• The original inker used only the first two components from the view normal map, while this version uses all three. This was the reason behind some of the missing outlines (note the chin).
  • The ink calculation now uses an internal half-pixel shift, using the center point of the pixel as the reference. This visibly improved the results especially for the problematic side bangs in the picture.

It’s obvious that the red channel represents x (and the scaling is 0…255 for -1.0…1.0), but I’m still not sure which way the green and blue channels in the aux texture map to the y (up/down) or the z (in/out) directions in the view space (and what is the possible range for z, since backward pointing faces are usually not rendered). This is something that could use more documentation. (I was trying to find out whether a component, and which one, needs to be weighted twice as much as the others. Currently they all use the same weight.)

As for the side bangs, they’re somewhat of a challenge to ink. The problem is that there simply is not much variation in the view space normal where the two surfaces meet. Maybe a more advanced version could use a separate texture to identify different objects or materials, and ink those outlines too. (This would require some nontrivial changes to the main shader generator.)

One more thing about the subpixel approach. To eliminate noise, the code uses a voting method, where at least any 3 of the 9 subsamples must decide to ink the pixel before any ink is applied. The amount of ink is then linearly interpolated from 3 votes = very translucent to 9 votes = replace pixel with specified cartoon inking color. This improved the output slightly (again, especially in the side bangs) when compared to an initial version which did not use voting.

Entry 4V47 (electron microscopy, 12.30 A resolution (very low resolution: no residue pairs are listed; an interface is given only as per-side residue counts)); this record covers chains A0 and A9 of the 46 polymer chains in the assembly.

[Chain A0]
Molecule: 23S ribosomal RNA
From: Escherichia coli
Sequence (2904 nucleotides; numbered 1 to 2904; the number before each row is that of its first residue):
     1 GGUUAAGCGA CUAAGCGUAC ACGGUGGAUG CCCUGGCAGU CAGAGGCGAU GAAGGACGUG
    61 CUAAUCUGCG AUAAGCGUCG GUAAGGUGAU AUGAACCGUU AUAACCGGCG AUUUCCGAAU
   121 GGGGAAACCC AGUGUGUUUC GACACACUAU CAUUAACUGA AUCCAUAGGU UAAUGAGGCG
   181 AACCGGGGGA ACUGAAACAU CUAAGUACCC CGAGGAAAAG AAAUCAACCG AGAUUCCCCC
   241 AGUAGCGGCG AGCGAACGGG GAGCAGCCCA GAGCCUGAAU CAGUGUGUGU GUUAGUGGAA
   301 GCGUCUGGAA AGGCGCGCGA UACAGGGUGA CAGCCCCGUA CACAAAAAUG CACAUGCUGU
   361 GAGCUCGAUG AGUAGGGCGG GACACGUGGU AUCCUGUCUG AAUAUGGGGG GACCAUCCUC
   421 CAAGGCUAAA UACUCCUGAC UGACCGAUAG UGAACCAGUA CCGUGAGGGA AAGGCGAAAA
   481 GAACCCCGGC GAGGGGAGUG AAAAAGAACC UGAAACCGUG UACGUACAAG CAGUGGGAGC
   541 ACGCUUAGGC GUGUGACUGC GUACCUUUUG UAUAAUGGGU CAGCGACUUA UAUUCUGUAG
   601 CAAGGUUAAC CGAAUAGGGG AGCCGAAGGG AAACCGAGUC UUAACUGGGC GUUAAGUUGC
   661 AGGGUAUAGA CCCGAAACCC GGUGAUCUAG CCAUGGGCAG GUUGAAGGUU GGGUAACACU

I do think that it’s an improvement–at the least (as you point out) it inks edges that the previous version missed, and it lacks the blurriness of that version. There’s still some jagginess, but there are regions in which it’s softening the lines somewhat.

I hadn’t realised that you’re using the normals for your inking; the outlining that I’m doing at the moment is for a pencil-shader, and does pretty much what you seem to be suggesting: since I don’t care about the colour of the object for the final output, I give each object a unique colour, then render colour and normals. The normals are used for lighting and thus the actual pencil-shading (with a bit of contribution to the outlines), and the colour is used for edge-detection, with changes in sample colour identifying edges.

Here’s a quick mock-up of what I had in mind:



The result isn’t perfect: it lacks an understanding of the intention behind the edge, and the in the final image might be better with a small multiplier applied to the “run-length”, causing the pixel-value to fall off more quickly.

Indeed, this is the problem that I keep hitting, and a significant reason to doubt that my suggestion would likely work. :confused:

If there were some way of keeping state I do think that it could be made to work; moving the processing over to the CPU should enable that, but that seems likely to be very slow…

The only other thing that comes to mind is switching from a pixel-based approach to the inking to a geometry-based approach: before rendering, determine the “outline” edges and place cards (or a Meshdrawer-style trail) along them, drawing an appropriate texture along them.